Plaintiffs filed their SACs on October 1, 2012, reasserting their initial surviving claims and adding allegations of (1) BoA failing to "sue itself" or assign its claims; (2) negligence and negligent misrepresentation; and (3) contingent quasi-contract claims. On January 15, 2013, BoA filed a motion to dismiss counts four through twelve of the Plaintiffs' SACs and BNP's Fourteenth Cause of Action. BoA's motion to dismiss was granted in its entirety in BNP Paribas Mortg. Corp. v. Bank of America , N.A., 2013 WL 2452169 (S.D.N.Y. June 6, 2013) (the "June 6 Opinion").

On July 8, 2013, Plaintiffs filed the instant motion for joint leave to supplement and amend their SACs. This motion was heard and marked fully submitted on October 2, 2013.


The transaction giving rise to this action was alleged in the initial complaint and described in the June 6 Opinion. Plaintiffs' motion to file the Third Amended Complaints ("TACs") principally relates to the terms of a May 23, 2013 assignment, under which BoA, as Indenture Trustee, assigned claims to BNPP and DB in exchange for Plaintiffs' agreement not to appoint a successor Indenture Trustee.

On April 8, 2013, Plaintiffs notified BoA that, pursuant to Section 10.6(b) of the Base Indenture, BoA was removed as Indenture Trustee, pending appointment of a new Indenture Trustee. (Affidavit of Nathan Holcomb, July 8, 2013 ("Holcomb Aff."); Ex. D (April 8, 2013 Notice of Removal of Bank of America as Indenture Trustee for Ocala Funding).) On May 23, 2013, BoA, as Indenture Trustee, assigned "all of the Indenture Trustee's right, title, and interest in and to" any claims or potential claims "that the Indenture Trustee may have under the Depositary Agreement and/or the Custodial Agreement against BoA for alleged breaches of any duties and obligations under the Depositary Agreement and/or the Custodial Agreement" to Plaintiffs. (Holcomb Aff. Ex. C ¶ 1 (May 23, 2013 Limited Assignment/Transfer Agreement among BoA, BNP Paribas Mortgage Corp. and DB) (the "Assignment Agreement"). The Assignment Agreement mandated that these assigned claims be pursued by the Noteholders only in this Court and only by way of amendment of the existing pleadings. ( Id. (assigning "all of the Indenture Trustee's right, title and interest in and to the Claims, provided, however, that the Investors acknowledge and agree that, to the extent the Investors intend to assert the Claims, such claims shall be asserted solely and exclusively in the New York Actions by way of a motion seeking leave to amend and/or supplement the complaints...").) Plaintiffs contend that pursuant to this agreement, they have standing to assert claims under the Depositary Agreement against BoA, and seek to file their TACs to assert these newly acquired claims.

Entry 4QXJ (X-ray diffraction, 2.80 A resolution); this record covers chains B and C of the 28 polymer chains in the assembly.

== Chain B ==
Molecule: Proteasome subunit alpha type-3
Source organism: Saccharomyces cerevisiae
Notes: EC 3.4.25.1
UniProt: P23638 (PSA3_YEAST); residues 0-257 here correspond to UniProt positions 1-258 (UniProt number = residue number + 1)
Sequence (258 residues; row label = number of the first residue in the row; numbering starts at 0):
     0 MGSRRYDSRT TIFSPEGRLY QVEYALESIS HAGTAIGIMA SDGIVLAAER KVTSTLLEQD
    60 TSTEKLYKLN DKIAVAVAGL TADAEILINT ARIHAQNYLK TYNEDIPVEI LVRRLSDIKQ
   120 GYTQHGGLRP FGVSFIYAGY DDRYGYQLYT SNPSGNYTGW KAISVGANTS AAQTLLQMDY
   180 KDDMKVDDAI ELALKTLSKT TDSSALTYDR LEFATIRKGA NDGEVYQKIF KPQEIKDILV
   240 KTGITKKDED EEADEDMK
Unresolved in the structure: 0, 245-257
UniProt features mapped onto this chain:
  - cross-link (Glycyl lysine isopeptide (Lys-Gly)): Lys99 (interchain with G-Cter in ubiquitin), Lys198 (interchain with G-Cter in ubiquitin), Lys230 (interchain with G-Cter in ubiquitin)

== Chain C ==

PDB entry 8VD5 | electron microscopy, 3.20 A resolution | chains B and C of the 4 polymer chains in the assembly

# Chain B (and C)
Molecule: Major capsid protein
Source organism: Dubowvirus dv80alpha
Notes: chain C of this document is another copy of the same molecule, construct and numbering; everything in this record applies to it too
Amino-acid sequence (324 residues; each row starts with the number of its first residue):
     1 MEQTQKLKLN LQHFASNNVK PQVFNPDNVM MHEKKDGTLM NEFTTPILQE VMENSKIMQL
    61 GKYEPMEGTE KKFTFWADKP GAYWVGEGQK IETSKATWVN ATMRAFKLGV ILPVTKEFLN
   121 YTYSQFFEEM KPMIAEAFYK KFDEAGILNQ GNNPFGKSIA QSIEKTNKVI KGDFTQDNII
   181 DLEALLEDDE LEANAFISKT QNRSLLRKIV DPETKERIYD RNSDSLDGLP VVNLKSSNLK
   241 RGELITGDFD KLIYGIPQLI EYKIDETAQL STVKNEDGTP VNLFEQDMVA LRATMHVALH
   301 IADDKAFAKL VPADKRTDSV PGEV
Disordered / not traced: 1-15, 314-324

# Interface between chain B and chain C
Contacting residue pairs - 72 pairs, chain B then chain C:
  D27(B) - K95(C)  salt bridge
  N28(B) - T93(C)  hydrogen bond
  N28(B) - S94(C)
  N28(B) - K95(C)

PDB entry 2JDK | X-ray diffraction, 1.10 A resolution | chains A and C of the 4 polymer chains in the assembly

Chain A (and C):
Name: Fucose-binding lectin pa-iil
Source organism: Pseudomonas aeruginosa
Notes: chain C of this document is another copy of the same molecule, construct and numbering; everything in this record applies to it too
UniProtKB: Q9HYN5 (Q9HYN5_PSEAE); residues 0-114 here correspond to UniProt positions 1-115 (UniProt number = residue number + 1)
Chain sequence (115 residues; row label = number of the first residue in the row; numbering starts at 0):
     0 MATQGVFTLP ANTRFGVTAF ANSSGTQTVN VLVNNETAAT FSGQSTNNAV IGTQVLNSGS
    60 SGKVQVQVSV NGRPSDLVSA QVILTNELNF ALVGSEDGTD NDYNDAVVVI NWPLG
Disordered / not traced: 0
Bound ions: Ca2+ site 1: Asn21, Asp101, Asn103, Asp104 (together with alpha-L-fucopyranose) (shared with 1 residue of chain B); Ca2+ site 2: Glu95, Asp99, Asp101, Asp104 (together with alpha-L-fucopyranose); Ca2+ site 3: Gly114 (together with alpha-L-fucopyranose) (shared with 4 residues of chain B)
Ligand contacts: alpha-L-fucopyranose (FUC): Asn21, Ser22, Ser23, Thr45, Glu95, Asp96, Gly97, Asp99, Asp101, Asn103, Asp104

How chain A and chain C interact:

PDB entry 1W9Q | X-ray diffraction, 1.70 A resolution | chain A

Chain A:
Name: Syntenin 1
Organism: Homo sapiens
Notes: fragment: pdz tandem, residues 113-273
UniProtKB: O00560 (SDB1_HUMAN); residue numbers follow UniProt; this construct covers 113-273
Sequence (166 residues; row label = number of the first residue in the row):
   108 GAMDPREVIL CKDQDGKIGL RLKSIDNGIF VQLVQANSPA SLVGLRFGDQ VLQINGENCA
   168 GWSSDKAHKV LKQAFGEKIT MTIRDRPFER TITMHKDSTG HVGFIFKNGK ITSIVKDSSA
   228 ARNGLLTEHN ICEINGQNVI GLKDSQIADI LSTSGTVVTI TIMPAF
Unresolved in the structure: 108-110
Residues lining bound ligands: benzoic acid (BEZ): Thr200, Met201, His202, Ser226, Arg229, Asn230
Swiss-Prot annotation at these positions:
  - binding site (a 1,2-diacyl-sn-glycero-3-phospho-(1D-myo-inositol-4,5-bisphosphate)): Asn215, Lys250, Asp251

The Applicable Standard

Under Rule 15(a), "leave to amend shall be freely given when justice so requires, ' [but] it is within the sound discretion of the district court to grant or deny leave to amend." McCarthy v. Dun & Bradstreet Corp., 482 F.3d 184, 200 (2d Cir. 2007) (quoting Fed.R.Civ.P. 15(a)); see also Williams v. Citigroup Inc., 659 F.3d 208, 212-13 (2d Cir. 2011) (citing New York v. Green, 420 F.3d 99, 104 (2d Cir. 2005)) (the standard governing motions to amend is a "permissive" one that is informed by a "strong preference for resolving disputes on the merits."). "If the underlying facts or circumstances relied upon by a plaintiff may be a proper subject of relief, he ought to be afforded an opportunity to test his claim on the merits." Williams, 659 F.3d at 213 (quoting Foman v. Davis, 371 U.S. 178, 182, 83 S.Ct. 227, 9 L.Ed.2d 222 (1962)).